Weddings are always full of traditions and rituals that bring a charming, rather old-fashioned feel to them. There’s nothing more romantic than reciting the ever-lasting vows that have been recited by countless other brides for centuries, or tossing the bouquet in the same age-old gesture. From the wedding kiss to showering the new couple with rice, there are quite a few rituals that find their places in the actual ceremonies. Indeed, if you’re one who abides by traditions, you’re certainly going to enjoy the following list of popular wedding traditions from around the world.
Painting the hands, legs and arms
In India and some Arabic countries, a lavish ceremony is usually held on the eve of the wedding to decorate and adorn the bride with red body paint and black henna. Using a plastic cone, a designated female relative decorates the bride’s hands and feet. In some cases, the guests’ hands are also adorned with henna. A common tradition in India is to trace the groom’s initials on the bride’s hands, amidst the various patterns and designs.
Breaking the glass
In some Jewish cultures, it is customary for the groom to stamp on a cloth-covered glass bottle right after the ceremony. In some cases, a light bulb can be used instead of the bottle. This ritual is to remind the guests and the new couple that too much joy should be tempered. Some Jewish families believe that the sound of breaking glass will chase away the demons that manage to pass through the timeframe between the married and unmarried status of the happy couple. Breaking the glass is usually followed by happy cheers of “Mazel Tov!”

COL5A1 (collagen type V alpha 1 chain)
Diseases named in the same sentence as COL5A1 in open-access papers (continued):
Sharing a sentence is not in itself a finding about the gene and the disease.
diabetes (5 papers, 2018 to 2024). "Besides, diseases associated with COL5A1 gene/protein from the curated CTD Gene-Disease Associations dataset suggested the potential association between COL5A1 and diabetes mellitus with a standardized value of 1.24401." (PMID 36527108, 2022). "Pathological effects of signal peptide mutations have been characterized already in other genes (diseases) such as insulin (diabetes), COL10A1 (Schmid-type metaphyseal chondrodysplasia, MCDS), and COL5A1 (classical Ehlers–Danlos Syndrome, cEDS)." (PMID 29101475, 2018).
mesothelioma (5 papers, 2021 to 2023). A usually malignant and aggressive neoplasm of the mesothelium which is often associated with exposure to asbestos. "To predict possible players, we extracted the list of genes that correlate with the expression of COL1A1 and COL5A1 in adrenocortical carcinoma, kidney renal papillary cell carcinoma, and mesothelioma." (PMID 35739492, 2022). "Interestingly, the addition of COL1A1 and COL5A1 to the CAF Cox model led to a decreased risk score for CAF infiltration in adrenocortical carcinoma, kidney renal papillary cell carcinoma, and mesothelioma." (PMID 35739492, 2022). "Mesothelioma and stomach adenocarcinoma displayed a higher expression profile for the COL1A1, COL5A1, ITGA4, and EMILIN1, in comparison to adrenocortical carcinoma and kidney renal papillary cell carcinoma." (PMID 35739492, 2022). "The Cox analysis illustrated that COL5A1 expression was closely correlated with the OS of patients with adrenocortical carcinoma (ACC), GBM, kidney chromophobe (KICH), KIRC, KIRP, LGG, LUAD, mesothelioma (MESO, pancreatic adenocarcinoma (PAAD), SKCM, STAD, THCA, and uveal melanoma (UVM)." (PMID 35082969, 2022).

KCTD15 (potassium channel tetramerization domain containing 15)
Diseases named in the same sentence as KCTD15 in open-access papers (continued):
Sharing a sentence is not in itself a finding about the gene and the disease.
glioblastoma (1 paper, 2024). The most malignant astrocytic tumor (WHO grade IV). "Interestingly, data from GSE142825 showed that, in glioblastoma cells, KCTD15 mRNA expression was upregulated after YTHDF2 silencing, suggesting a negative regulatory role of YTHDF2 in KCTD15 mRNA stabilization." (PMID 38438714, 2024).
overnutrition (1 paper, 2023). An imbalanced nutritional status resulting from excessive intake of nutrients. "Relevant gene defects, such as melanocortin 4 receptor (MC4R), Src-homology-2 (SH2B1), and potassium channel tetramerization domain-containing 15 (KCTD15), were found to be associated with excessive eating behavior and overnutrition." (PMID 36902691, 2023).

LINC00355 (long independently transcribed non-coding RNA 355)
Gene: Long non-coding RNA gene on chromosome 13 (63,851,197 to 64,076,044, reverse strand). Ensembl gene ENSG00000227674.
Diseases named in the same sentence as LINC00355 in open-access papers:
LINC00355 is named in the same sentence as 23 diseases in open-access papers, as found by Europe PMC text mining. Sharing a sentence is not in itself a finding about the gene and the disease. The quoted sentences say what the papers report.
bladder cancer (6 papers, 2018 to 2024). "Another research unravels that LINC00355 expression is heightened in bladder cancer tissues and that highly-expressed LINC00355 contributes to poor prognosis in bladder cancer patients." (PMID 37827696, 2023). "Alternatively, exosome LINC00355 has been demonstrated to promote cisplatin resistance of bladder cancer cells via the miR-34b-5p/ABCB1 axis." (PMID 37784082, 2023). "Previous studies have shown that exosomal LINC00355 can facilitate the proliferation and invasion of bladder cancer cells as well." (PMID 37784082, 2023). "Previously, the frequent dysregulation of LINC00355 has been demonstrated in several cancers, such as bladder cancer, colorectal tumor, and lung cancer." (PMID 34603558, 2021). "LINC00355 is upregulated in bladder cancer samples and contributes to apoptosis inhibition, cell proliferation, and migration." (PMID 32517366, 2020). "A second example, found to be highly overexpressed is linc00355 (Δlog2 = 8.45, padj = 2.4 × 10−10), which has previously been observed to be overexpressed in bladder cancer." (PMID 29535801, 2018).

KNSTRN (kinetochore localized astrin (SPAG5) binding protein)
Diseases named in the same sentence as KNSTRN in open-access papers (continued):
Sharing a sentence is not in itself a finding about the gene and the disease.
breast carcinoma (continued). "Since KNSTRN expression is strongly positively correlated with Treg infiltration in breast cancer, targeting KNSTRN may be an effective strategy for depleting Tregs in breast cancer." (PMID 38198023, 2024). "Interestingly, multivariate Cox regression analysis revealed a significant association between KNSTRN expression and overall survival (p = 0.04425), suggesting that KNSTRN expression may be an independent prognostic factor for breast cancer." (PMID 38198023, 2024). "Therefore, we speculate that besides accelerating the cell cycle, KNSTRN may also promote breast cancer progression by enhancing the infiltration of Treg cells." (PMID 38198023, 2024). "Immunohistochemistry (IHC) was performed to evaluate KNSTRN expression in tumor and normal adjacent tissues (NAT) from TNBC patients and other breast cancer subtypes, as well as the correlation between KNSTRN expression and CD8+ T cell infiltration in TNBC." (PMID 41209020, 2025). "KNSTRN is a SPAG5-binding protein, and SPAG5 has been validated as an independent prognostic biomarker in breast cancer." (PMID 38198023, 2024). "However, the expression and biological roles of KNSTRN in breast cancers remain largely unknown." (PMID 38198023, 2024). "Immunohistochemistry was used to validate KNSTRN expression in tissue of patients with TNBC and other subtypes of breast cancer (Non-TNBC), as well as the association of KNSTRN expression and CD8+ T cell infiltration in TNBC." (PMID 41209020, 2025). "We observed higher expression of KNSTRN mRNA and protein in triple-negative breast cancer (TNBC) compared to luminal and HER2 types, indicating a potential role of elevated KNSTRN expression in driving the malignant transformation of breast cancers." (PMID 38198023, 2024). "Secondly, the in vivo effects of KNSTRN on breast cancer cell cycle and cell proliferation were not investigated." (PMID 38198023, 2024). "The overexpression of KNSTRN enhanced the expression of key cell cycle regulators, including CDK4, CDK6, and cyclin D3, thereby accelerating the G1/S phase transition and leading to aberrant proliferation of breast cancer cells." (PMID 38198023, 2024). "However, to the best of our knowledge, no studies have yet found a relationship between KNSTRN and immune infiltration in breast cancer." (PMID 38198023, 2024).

Stepping over the broom
In some African and Romanian cultures, the groom and bride usually step over an ornately decorated broom before walking back down the aisle as a married couple. In our contemporary time, this gesture symbolizes love, good luck and harmony in their marriage. However, this tradition dates back to the time of slavery where slaves weren’t allowed to get married. Hence, young couples in love used to jump over a broom and declare themselves married.
In Romania, southwest England and Wales, couples usually jump over brooms that have been placed over the threshold before entering their new homes together. This tradition ultimately coined the popular phrase “jumping the broom” to refer to marriage.